that can not be changed. The other 4 characters are numbers beginning with 0001 and ending with 9999. Since the first 4 alphanumeric characters don’t change, once the file number reaches 9999 and rolls over to 0001 again the camera is producing a second image file with a name that has already been assigned.

This is an example of how the camera does it: 5F9Z0001.jpg
This is nothing but a minor annoyance and something that could have been slightly better planned. The new EOS1D Mk II N comes with a function built in that allows the user to change the initial 4 characters so that this doesn’t happen.

I am mostly interested, however, in getting your ideas and personal experiences on what type of naming protocol each of you has decided to adopt
for your images.

Bruce Fraser in his "Real World Camera Raw with Adobe Photoshop CS2" text mentions that Photographer Seth Resnick uses a naming protocol for his image
files that he finds quite interesting.

According to Bruce, Seth uses something like the following naming sequence:

20050423STKSR3_0001.tif

Where:

20050423 defines the date when the image was shot (April 23, 2005) STK indicates the photo was shot for stock
SR indicates it was shot by Seth Resnick
3 indicates it was shot for the third assignment or collection of images of
the day
0001 indicates the number of the image (the first image shot)
I found this to be very creative and interesting since the date starting with the year would allow the files to be organized in sequence according to
date.

Do any of you have a naming strategy you would like to share ? I am curious
to know if anyone has a special naming protocol for their images that makes
the process of archiving and search them a little easier.
Another question refers to how you manage your library. Do you choose to place all photos in one single large library and then search images by either date or according to some kind of keyword criteria or do you keep a hierarchical structure with a folder for the library and subfolders that refer each to a specific day or project ?

Again, any suggestions and opinions will be appreciated.
Best regards,

Joseph



Dr. Joseph Chamberlain
Oral and Maxillofacial Surgery

A. Because it breaks the logical sequence of discussion
Q. Why is top posting bad ?

Dave
JH
Jim Hargan
Nov 2, 2005
Use Greg’s advice if you are organizing a few dozen pictures for family and friends. It’s a lot simpler and easier than my approach.

Use my approach if you are organizing many thousands of images for publication to the web or anywhere else. It’ll save you loads of time and effort in the long run.

And what if you are in between? That’s the hard part. Here’s my advice.
1. Dos 8.3 names, a-z and 0-9 only, will do you no harm and might solve
problems later on. Did you know that MS has changed their long name encoding method *three* times? Be warned.
2. You shouldn’t ever, ever alter your original images. Never! So the creation date will never change. (Alternative: you could preserve your original image in the background layer, hidden by higher layers. I’ve hosed enough archived images by hitting <ctrl-s> to distrust this.)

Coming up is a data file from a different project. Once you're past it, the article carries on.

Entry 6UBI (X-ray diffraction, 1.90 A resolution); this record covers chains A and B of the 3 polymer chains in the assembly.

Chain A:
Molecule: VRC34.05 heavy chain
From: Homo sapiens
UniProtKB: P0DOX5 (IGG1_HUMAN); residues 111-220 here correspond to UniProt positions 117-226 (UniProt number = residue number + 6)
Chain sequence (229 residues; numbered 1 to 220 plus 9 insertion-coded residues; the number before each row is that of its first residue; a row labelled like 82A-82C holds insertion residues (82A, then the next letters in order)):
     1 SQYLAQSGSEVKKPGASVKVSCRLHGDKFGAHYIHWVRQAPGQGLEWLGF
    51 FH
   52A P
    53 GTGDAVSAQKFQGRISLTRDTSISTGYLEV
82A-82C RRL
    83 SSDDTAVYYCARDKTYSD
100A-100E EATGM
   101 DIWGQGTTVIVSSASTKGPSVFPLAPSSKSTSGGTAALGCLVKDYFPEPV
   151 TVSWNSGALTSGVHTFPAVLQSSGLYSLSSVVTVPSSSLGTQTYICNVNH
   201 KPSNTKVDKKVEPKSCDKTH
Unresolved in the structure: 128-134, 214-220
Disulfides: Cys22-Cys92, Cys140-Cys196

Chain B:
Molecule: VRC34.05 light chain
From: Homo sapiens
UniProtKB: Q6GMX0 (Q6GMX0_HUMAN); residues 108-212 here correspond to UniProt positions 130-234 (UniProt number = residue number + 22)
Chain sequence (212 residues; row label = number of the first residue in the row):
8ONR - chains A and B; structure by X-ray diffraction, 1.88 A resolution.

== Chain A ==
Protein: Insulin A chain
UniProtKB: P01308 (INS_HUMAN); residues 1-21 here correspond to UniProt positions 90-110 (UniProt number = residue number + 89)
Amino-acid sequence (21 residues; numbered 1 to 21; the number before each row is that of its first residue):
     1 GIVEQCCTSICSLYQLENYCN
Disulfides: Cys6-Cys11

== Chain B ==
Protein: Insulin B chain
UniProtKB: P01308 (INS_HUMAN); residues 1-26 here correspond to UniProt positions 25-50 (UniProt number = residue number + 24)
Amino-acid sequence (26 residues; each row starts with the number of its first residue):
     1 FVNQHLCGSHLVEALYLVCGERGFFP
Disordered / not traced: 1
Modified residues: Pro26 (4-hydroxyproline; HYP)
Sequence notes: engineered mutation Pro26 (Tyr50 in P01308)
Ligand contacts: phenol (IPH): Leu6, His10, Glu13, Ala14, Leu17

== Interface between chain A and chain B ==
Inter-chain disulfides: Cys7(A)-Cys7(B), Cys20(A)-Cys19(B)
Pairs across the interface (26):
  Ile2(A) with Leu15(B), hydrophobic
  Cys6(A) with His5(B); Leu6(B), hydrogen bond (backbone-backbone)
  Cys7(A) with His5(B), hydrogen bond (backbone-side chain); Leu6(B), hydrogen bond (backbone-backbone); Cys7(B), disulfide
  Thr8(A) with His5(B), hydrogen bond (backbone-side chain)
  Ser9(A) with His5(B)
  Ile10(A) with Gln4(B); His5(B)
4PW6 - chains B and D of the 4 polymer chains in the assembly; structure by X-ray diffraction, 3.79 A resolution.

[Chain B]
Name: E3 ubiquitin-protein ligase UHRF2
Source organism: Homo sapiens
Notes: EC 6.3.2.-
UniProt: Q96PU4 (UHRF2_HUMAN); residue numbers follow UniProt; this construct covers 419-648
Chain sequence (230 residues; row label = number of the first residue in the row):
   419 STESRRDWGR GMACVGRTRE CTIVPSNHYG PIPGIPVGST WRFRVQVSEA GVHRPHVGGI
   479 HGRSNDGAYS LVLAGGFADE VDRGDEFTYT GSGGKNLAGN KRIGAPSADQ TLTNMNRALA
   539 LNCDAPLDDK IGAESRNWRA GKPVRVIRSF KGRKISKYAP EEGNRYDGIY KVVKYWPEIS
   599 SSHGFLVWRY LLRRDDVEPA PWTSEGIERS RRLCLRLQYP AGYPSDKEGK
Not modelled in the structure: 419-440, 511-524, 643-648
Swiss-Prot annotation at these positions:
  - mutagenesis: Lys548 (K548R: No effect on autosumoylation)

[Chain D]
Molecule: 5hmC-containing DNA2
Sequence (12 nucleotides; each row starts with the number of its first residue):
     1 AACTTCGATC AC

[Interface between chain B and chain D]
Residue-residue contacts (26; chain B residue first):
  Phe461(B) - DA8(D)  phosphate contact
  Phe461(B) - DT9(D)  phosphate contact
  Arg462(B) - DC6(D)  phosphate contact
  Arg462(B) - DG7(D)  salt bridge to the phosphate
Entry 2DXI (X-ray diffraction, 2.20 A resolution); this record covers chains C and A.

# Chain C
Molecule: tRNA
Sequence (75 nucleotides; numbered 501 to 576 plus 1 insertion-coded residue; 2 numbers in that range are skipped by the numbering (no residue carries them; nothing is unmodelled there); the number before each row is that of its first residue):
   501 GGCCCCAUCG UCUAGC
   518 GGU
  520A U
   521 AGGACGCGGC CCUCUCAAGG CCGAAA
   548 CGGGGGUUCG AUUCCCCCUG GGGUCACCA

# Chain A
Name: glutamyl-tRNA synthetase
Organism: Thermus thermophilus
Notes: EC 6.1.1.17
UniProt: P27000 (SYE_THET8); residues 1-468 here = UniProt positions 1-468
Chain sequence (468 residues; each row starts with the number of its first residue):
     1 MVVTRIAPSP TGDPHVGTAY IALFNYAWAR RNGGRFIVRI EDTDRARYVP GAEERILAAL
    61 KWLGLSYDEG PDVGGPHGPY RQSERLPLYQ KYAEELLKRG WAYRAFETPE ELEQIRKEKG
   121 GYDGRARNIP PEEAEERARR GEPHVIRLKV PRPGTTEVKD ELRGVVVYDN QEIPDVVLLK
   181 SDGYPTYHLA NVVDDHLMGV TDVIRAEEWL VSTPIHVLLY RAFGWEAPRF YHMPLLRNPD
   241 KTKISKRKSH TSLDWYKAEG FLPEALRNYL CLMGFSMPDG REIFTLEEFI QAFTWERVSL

3. Lowercase only. If you ever try to upload any of your images to an IP
who has Unix servers, you will thank me.
4. Greg is completely correct about directory size. Too many files in a directory slows it to a crawl. I have passed 1000 on several directories, and it drives me nuts.
5. If you don’t have a database, you will start to flounder somewhere between image #300 and image #900. If you plan to hit image #1000, start looking into this.

HTH

Jim

PS. If you use date in a name, the format YYYYMMDD will sort correctly.

——————-

On Tue, 01 Nov 2005 16:40:28 +0100, Greg N. wrote:

Jim Hargan wrote:

First, don’t use long or complex names. Let your database handle all that extra information. Simple is good; DOS 8.3 lowercase is best (as it is compatible with all versions of Win, Mac, Unix, and Linux, and so will work on the web).

if you don’t have a database, it makes sense to put all sorts of organizational data in the file name. don’t worry about long file names, nowadays they work just fine in WIN and linux and pretty much anywhere on the web.

by the way, it’s not only the file but also the directory names that can carry a lot of organizational data. The main thing is, distribute your pix in many directories – never put more than a few dozen pix in one folder, otherwise the performance may suffer badly. Remember, most viewers and image editors will extract thumbnails of a whole directory when it is first accessed (some even do it every time) – this can be intolerably slow if a folder contains five hundred pix.

Your main use for a file name is to put files in order in a directory view, so you can find the one you want. Let your first 3 or 4 characters designate a category or type, and the remaining characters put the slides into the desired order. Don’t use the date; you can always order by date by clicking the ‘date’ column. (Same with file type.)

*DO* use the date and time, maybe in some abbreviated form. remember, whenever you manipulate a picture, the original creation date gets lost, you cannot rely on ‘clicking on the date column’. If you ever need to view your manipulated pix in the order of creation, you better put the creation date and time into the file name.

I use a hierarchy of directories, organized by major topics. A good database makes this less important.

as i said, always avoid large direcories for performance reasons.
CC
Cockpit Colin
Nov 2, 2005
This may or may not suit your style, but I shoot exclusively in RAW – then use Adobe’s DNG converter to batch convert *.CR2 to *.DNG.

As part of the process you can specify a wide range of automatic parameters for the names.